Flipkart Fights to Keep India E-Commerce Lead Over Amazon
In 2007, when Indian software engineers Sachin Bansal and Binny Bansal were starting their online bookstore Flipkart.com out of a two-bedroom apartment, they faced a challenge Amazon.com founder Jeff Bezos never had: how to collect payment. At first the two, who aren’t related, accepted credit cards, but because few Indians use them, they needed a way to conduct e-commerce in cash. Payment-on-delivery was the obvious solution, but Flipkart didn’t want third-party couriers to carry large quantities of its money. So in 2010 the company decided to remake itself as a version of both Amazon and United Parcel Service.
Becoming a delivery service brought a slew of infrastructure problems. India has no standardized street address system, and road conditions are rough. Often a building name, street, and series of landmarks are needed to locate a house. And customers have to be home to receive a package. “You cannot leave anything outside the door, because it will just disappear,” says Ashok Banerjee, Flipkart’s former vice president for logistics, now chief technology officer for e-business at Symantec in California.
The entrepreneurs looked at distribution as a technology problem. “The advantage we had was we were not a logistics company trying to do e-commerce,” says Mekin Maheshwari, head of human resources. “Because we were creating the systems completely in-house, we could actually solve it.” With venture funding from Tiger Global Management, Flipkart’s engineers developed systems to determine the best warehouse locations; it has six across the country. It alerts customers by text several hours before a scheduled delivery and has a lab dedicated to improving the final stage of deliveries, from local warehouses to buyers.
The market leader, Flipkart delivers 5 million shipments monthly—books, electronics, makeup, and clothing—to 18 million registered users in 150 cities, and its cash-on-delivery model made e-commerce more viable in India. “Flipkart really changed the rules of the game,” says Pragya Singh, associate vice president at consulting firm Technopak Advisors, who estimates that India’s $3 billion e-commerce market will reach more than $19 billion in five years. India has one of the youngest online populations, and its smartphone adoption is growing faster than China’s. And because e-commerce totals less than 1 percent of retail spending, “There’s room for a lot of us to grow,” says Sandeep Komaravelly, senior vice president for marketing at Snapdeal.com, a Flipkart competitor backed by EBay.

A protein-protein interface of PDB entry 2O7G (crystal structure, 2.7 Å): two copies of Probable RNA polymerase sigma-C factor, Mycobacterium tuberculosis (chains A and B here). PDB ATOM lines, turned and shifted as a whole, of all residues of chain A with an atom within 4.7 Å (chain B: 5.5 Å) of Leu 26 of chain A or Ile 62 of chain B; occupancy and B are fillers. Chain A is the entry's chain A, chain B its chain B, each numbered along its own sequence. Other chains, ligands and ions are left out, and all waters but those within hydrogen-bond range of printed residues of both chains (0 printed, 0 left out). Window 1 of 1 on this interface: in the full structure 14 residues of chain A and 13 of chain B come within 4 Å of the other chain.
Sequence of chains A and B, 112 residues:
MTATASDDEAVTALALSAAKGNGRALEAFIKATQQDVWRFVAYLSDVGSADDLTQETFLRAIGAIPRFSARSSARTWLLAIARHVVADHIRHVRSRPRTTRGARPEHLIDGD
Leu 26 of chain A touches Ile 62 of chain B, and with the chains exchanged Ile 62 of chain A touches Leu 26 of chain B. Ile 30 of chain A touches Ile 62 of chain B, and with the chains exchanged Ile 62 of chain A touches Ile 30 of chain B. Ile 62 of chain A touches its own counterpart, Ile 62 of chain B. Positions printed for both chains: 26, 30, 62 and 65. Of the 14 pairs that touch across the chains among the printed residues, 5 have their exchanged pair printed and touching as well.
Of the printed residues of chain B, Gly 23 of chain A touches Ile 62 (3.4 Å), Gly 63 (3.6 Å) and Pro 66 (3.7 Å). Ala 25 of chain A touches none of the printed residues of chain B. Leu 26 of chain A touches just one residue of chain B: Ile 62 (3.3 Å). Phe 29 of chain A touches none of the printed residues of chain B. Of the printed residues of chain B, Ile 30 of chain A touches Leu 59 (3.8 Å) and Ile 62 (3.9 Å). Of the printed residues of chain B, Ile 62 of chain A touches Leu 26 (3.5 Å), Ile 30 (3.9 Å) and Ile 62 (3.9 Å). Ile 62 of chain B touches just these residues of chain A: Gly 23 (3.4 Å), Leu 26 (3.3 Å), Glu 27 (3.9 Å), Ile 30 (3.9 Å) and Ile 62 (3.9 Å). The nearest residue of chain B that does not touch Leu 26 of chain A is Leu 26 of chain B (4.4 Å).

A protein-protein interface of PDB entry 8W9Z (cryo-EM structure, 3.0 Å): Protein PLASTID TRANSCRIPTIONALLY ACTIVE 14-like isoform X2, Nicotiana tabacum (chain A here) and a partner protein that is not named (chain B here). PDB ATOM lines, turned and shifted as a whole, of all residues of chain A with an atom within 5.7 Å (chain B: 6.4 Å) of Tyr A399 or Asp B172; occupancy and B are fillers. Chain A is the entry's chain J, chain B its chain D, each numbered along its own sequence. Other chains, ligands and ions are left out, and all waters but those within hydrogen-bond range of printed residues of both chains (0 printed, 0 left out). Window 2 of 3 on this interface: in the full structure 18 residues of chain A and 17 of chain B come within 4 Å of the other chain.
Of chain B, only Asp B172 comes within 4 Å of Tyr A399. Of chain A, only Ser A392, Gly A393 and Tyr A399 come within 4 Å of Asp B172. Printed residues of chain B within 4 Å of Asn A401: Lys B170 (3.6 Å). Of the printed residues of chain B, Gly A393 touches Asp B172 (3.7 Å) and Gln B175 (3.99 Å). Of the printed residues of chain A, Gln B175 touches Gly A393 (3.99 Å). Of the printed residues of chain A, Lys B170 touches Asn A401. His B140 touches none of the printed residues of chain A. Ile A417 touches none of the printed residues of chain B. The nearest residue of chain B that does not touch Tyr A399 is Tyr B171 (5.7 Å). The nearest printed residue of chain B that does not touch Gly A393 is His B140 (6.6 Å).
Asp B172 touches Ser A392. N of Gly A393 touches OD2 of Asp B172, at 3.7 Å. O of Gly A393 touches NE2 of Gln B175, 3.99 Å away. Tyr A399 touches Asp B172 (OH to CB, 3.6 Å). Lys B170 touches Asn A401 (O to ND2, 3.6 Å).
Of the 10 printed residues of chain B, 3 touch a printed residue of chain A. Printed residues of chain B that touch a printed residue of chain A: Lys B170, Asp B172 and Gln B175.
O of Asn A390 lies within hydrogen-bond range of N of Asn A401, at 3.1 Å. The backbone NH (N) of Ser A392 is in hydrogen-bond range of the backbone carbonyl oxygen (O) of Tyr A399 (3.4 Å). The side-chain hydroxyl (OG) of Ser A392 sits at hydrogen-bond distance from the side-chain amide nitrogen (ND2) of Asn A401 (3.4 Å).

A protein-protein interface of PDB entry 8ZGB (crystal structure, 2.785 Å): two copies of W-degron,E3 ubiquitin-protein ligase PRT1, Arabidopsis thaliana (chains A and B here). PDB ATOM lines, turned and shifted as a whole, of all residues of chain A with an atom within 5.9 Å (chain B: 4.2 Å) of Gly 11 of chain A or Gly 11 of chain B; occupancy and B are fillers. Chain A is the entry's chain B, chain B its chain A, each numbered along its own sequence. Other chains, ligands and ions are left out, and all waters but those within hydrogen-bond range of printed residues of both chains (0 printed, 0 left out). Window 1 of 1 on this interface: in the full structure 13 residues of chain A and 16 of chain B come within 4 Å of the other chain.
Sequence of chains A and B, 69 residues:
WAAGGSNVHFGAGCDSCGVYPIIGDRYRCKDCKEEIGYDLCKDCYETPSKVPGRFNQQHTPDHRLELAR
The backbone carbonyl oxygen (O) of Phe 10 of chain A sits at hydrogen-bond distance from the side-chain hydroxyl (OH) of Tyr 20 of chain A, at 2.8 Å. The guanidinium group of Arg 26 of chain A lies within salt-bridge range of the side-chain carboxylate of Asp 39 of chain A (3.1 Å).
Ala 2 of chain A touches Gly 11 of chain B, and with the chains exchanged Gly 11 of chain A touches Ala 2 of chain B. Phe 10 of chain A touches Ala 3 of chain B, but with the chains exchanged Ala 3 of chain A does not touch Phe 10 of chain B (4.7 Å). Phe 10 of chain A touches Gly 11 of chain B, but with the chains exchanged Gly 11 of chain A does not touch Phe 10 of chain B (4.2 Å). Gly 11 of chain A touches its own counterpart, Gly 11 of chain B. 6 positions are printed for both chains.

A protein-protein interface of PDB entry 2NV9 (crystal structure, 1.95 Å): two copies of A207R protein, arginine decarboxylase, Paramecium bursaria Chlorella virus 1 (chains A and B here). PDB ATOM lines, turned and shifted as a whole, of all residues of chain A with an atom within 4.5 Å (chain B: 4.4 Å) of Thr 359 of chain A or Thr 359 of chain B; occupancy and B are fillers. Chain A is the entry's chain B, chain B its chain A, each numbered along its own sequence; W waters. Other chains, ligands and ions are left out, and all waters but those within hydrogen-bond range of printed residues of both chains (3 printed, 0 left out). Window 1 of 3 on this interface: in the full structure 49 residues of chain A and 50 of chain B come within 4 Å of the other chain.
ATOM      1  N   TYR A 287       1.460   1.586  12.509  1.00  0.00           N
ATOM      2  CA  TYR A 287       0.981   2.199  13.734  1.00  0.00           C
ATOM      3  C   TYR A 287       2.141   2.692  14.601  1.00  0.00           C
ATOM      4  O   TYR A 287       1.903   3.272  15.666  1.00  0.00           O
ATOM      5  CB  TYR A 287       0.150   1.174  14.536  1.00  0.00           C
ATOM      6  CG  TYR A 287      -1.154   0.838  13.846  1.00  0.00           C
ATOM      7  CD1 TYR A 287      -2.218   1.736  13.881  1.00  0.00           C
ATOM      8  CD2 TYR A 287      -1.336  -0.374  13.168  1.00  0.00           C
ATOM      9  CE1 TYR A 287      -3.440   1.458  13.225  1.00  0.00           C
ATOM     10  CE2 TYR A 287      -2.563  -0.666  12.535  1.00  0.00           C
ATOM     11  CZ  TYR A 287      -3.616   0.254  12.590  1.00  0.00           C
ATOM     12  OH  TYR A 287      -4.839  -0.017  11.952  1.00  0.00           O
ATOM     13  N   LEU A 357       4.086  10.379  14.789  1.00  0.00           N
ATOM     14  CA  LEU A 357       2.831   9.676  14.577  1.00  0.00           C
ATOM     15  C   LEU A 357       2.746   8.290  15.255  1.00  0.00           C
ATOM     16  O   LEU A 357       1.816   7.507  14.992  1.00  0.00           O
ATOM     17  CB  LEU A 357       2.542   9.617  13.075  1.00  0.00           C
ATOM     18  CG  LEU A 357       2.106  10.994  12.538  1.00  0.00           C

The market has proven irresistible to Amazon, which a year ago launched its own Indian site. Although laws prevent foreign retailers from selling products in India, Amazon can serve as a marketplace for local merchants and deliver their goods. Amazon India adopted cash-on-delivery from the get-go and introduced one-day delivery in December. Flipkart has countered with its own one-day delivery and a loyalty program similar to Amazon Prime and says it’s also shifted away from selling its own inventory in favor of acting as a marketplace for others.
Flipkart says it sold more than $83 million in merchandise in March, putting it at an annualized $1 billion sales rate. Snapdeal says it’s close to those numbers; Amazon wouldn’t comment for this story, but Technopak’s chairman, Arvind Singhal, says Amazon India will reach that level by the end of next year, if it hasn’t already.
Despite the market’s growth potential, Amazon has a good chance to overtake Flipkart on its home turf, says Mahesh Murthy, a managing partner at Seedfund, a venture capital firm in Mumbai. “I believe that one viable business will dominate the niche. However, it increasingly appears that Flipkart may not be that company,” he says. Amazon, he notes, “has come to within striking distance of Flipkart … and it continues to have deep pockets, and it’s a patient player.”